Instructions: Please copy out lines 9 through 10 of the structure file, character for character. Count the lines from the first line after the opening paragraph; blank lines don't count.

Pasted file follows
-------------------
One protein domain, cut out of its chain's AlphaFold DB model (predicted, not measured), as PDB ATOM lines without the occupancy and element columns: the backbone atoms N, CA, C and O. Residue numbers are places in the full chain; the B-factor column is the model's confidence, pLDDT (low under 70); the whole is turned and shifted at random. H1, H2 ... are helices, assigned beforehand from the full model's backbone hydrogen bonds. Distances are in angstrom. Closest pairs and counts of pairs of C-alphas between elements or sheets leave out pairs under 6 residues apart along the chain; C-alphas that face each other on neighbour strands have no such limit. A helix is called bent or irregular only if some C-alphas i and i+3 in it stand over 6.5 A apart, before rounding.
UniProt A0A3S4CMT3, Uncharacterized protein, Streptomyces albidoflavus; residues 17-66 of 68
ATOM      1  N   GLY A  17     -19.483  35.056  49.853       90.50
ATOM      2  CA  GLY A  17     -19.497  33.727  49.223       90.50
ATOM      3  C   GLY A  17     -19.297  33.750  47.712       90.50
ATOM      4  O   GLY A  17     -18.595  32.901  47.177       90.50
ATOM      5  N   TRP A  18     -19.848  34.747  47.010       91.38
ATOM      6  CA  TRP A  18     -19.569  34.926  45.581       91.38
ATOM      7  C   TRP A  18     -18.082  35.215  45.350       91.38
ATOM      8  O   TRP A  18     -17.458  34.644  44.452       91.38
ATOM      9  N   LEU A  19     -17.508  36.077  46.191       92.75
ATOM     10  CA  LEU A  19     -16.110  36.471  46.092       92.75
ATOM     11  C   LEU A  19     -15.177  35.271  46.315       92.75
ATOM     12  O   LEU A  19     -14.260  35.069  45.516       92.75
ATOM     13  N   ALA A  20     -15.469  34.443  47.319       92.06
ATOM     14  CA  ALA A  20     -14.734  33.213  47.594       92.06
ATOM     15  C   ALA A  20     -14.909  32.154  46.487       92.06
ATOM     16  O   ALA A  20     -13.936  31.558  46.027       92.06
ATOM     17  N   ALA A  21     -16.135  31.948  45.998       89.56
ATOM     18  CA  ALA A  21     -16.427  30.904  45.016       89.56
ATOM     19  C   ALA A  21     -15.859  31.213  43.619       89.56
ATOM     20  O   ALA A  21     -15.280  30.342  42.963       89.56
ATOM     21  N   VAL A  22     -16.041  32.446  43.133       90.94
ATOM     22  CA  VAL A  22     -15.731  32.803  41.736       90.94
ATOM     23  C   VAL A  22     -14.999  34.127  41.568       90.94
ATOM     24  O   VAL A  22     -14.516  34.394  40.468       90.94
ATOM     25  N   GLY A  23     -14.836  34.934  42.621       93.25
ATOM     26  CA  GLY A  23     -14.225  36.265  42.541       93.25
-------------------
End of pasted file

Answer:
ATOM      8  O   TRP A  18     -17.458  34.644  44.452       91.38
ATOM      9  N   LEU A  19     -17.508  36.077  46.191       92.75